Marking the Ukraine war as a violation of UN Charter, the US President Joe Biden said that Russia has been trying to obliterate Ukraine from the map. He further argued, “This war is about extinguishing Ukraine’s right to exist as a state, plain and simple, and Ukraine’s right to exist as a people.” Regarding the war, France, Germany and Lithuania have demonstrated their wholehearted support for Ukraine. They reprimanded Russian President Vladimir Putin calling this war a course of ‘imperialism’ in Ukraine. German Chancellor Olaf Scholz stated, “This is imperialism, plain and simple”. Repudiating the acceptance of any peace accord dictated by Russia, Scholz acknowledged continuing support for Ukraine through humanitarian assistance, financial aid even weapons. Likewise, in an impassioned speech at the UNGA, French President Emmanuel Macron urged all the states not to pursue any neutral stance in the crisis. He said, “those who remain silent today…..are serving the cause of a new imperialism, a contemporary cynicism that is destroying the world order.” Moreover, in talking about bloc politics in this respect, Macron stated that ‘this (supporting Russia or Ukraine) is not about preferring a bloc between West and East, rather the responsibility of everybody to respect the UN charter.’ However, from a pro-Ukrainian, to some degree anti-Russian standpoint, the president of Lithuania, Gitanas Nauseda called on ‘UN member states to formulate a tribunal to penalize alleged Russian war crimes.’ Urging the countries not to import Russian oil and gas anymore, he called every state not to finance the ‘bloody war’ by buying Russian oil and gas.

Peace-Fostering and Abstaining Standpoints

Circumventing any kind of backlash going in no one’s favour- neither Ukraine nor Russia- some countries only focused on the atrocity of war and expressed their concern to renovate peace. Like Bangladesh, Qatar and Turkey vigorously called for bringing back peace and stability throughout the World. Qatar’s Emir Sheikh Tamim bin Hamad Al Thani called for peace and said, “we are fully aware of the complexities….we call for a ceasefire and the immediate pursuit of a peaceful solution to the conflict”. Along with the Arab country, Recep Tayyip Erdogan echoed the same tone of a peaceful solution. Focusing on the UN-brokered Black Sea Initiative and the Brave Commander ship, Erdogan reiterated to play the role of mediator with a view to bringing a peaceful solution. However, some countries abstained from discussing about any particular war-party rather they talked about their own problems and sufferings. Of them, Senegal is found intriguing in this regard. The current chairman of the African Union and the president of Senegal, Macky Sall solely talked about the hardships the African people are undergoing. Accentuating the burden of history and the misery of people Sall said that ‘Africa doesn’t want to be the breeding ground of any Cold War, but rather want to be a pole of stability and opportunity open to all its partners.”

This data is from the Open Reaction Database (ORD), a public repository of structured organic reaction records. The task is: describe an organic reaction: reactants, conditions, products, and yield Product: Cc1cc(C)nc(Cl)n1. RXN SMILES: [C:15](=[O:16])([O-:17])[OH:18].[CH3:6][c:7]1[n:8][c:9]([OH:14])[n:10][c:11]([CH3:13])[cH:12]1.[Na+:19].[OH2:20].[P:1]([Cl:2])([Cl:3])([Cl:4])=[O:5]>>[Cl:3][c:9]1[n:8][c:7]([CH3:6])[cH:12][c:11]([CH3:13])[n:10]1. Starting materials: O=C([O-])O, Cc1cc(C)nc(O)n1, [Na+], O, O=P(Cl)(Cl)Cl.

Lacunas in Other Member’s Perspectives: Comparison with Bangladesh

No misgiving that the Ukraine crisis has been dominating the 77th session of the UNGA where some countries could have been somewhat courteous to tame Russia for taking the seat in negotiations. By contrast, in featuring the war, some one-sided speeches delivered by a few leaders against Russia are seeming anti-Russian provocation which course might not bring about any palatable outcome but rather may instigate bloc politics regarding the crisis. In such a ‘world town hall,’ war should be featured from the perspectives of humanitarian labyrinths, people’s hardships, uneven upshots and vicious realities of war like Bangladesh’s Prime Minister featured in the session. There might be a question that whether the UN can be a niche for bloc politics. Therefore, it is uncomely to discern bloc politics in the UNGA forgetting the real crisis and searching for its permanent solution. In this regard, Bangladesh, however, followed a better approach by highlighting the hardships of humanity and depicting the war from a humanitarian perspective. And the notion of collectivism, Bangladesh and others who belong to the peace-fostering standpoint, accentuated in bringing an end to the war was also persuasively remarkable.

Since the war started in February this year, the UN collaborating with Turkey has been striving for mediating the crisis and secure peace and stability in the region. After the breakout of the war, Two UN special sessions were held on the 2nd and the 24th of March where leaders from around the world exhibited their grave concerns and raised voices in favour of the humanitarian crisis in Ukraine. In this regard, the ultimate role of the UN in bringing a halt to the crisis is cogently exigent that is yet to be conducted with more impetus. Like Turkey, Bangladesh and other states who are willing to mediate for negotiations and further appeasement should be prioritized in the mutual dialogues.  In a nutshell, to bring an end to a war like the Ukraine crisis, world leaders need to have robust moves and collective efforts. Antonio Guterres said in the assembly, “But the reality is that we live in a world where the logic of cooperation and dialogue is the only path forward.”

The views and opinions expressed in this article are those of the author.